Finance is a broad term that refers to the management of money and financial resources.

It involves the study, creation, and management of wealth and investments.

Finance encompasses a range of activities and disciplines, and it plays a crucial role in both personal and business contexts.


AssetsThings you own that have value.
LiabilitiesThings you owe or need to pay.
EquityOwnership in a company or the value of what you own after subtracting what you owe.
RevenueMoney your business makes.
ExpenseMoney your business spends.
ProfitMoney your business makes after expenses.
LossMoney your business loses when expenses are more than income.
Balance SheetA snapshot of your money situation at a specific time.
Income StatementA summary of how much money your business earned and spent over a period.
Cash Flow StatementTracks how changes in your balance sheet and income affect your cash.
BudgetA plan showing how much money you expect to earn and spend.
Return on Investment (ROI)How much money you make from an investment compared to what you spent.
DividendA payment you get for owning shares in a company.
InterestThe cost of borrowing money or the return on investment for lending money.
DiversificationSpreading investments to reduce risk.
Bull MarketA financial market with rising asset prices.
Bear MarketA financial market with falling asset prices.
LiquidityThe ability to convert assets to cash quickly.
PortfolioA collection of financial assets held by an investor.
RiskThe chance of investment return differing from expectations.
Market CapitalizationThe total value of a company’s outstanding shares.
Credit ScoreA numerical representation of creditworthiness.
Asset AllocationThe distribution of investments among different asset classes.
Capital GainProfit from the sale of an asset that increased in value.
DepreciationReduction in the value of an asset over time.
AmortizationGradual repayment of a debt through regular payments.

Finance advance terminology

ArbitrageExploiting price differences of a financial instrument in different markets to make a profit.
DerivativeFinancial instrument whose value depends on the underlying asset, often used for risk management.
HedgingUsing financial instruments to offset or reduce the risk of adverse price movements in an asset.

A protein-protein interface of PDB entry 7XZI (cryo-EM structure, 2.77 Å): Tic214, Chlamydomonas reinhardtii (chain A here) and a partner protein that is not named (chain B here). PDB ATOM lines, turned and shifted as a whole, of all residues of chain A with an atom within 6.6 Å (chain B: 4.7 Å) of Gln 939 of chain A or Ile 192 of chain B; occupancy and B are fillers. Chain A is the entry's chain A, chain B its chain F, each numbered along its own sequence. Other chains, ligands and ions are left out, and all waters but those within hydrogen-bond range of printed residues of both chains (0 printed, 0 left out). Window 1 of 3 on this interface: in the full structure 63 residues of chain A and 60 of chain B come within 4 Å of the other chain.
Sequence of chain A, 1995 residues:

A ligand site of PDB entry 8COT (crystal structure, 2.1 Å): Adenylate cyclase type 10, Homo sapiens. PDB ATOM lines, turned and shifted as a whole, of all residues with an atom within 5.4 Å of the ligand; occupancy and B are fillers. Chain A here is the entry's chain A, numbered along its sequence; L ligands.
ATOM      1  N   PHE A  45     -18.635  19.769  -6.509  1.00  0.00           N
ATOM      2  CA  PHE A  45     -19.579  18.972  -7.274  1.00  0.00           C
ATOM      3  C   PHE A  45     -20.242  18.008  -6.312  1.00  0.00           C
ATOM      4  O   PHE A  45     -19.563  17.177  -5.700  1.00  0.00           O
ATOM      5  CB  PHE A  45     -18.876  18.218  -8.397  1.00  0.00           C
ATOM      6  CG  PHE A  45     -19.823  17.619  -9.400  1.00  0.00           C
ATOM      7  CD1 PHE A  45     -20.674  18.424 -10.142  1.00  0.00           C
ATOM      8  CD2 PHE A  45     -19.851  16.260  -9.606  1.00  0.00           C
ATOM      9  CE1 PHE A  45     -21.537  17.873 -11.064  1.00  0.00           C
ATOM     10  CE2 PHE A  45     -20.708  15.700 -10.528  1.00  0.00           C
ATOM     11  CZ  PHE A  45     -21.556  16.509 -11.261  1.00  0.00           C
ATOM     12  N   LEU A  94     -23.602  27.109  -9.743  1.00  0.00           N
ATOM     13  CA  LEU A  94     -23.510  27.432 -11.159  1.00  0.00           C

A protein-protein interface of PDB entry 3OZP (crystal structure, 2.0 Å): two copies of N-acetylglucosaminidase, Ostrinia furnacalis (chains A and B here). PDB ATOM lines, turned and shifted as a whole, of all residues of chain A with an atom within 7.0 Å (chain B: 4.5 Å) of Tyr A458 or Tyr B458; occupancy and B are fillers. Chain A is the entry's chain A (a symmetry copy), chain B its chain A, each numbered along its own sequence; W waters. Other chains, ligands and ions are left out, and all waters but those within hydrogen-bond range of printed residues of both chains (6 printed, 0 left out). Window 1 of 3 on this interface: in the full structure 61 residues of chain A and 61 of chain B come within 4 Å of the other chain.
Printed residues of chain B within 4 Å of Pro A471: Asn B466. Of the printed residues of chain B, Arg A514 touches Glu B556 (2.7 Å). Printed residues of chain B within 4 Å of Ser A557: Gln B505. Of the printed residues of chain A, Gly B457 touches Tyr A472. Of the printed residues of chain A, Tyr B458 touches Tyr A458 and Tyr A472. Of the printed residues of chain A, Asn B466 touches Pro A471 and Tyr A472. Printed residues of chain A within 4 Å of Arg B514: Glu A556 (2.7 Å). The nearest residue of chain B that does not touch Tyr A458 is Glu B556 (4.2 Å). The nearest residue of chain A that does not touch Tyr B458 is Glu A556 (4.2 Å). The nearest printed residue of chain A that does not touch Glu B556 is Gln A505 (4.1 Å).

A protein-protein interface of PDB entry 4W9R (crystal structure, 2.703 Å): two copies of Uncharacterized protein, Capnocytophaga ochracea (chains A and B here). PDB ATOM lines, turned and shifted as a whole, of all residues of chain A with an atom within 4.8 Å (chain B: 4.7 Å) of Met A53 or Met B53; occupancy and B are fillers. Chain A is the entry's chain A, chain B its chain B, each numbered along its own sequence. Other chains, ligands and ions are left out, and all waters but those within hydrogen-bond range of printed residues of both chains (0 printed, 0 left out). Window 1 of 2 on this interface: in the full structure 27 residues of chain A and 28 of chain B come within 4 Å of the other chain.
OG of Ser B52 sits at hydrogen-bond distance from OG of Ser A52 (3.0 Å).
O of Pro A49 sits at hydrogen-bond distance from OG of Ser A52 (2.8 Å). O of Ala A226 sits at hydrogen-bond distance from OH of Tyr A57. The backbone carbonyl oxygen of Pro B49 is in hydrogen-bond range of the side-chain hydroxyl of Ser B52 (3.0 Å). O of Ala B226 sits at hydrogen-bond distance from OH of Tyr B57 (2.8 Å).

LeverageUsing borrowed capital to increase the potential return of an investment.
Margin CallDemand by a broker for an investor to deposit more money to cover potential losses.
OptionA financial contract giving the buyer the right, but not the obligation, to buy or sell an asset at a predetermined price.
Futures ContractAn agreement to buy or sell an asset at a future date for a price agreed upon today.
SwapsFinancial agreements between two parties to exchange cash flows or other financial instruments.
Basis Point (BPS)One-hundredth of a percentage point, used to express differences in interest rates.
Yield CurveA graphical representation of the relationship between the interest rates and the time to maturity of debt.
Liquidity RiskThe risk that an asset cannot be sold or traded quickly without impacting its price.
Default RiskThe risk that a borrower will fail to repay a loan or meet contractual obligations.
AlphaA measure of investment performance, indicating returns above or below a benchmark.
BetaA measure of an asset’s sensitivity to market movements.
Standard DeviationA statistical measure of the dispersion of returns for a given security or market index.
Sharpe RatioA measure of risk-adjusted performance, indicating return per unit of risk.
Capital Asset Pricing Model (CAPM)A model that calculates the expected return on an investment based on its risk compared to the market as a whole.
Efficient Market Hypothesis (EMH)The theory that asset prices reflect all available information, making it impossible to consistently achieve higher-than-average returns.
Quantitative Easing (QE)A monetary policy in which a central bank buys financial assets to increase the money supply.
Private EquityInvestments in private companies or assets not traded on public markets.
Venture CapitalFunding provided to early-stage companies with high growth potential.
Mezzanine FinancingA hybrid of debt and equity financing often used for expansion or buyouts.
Initial Public Offering (IPO)The first sale of a company’s stock to the public.
Market Capitalization WeightedA method of constructing indices where the weight of each component is based on its market value.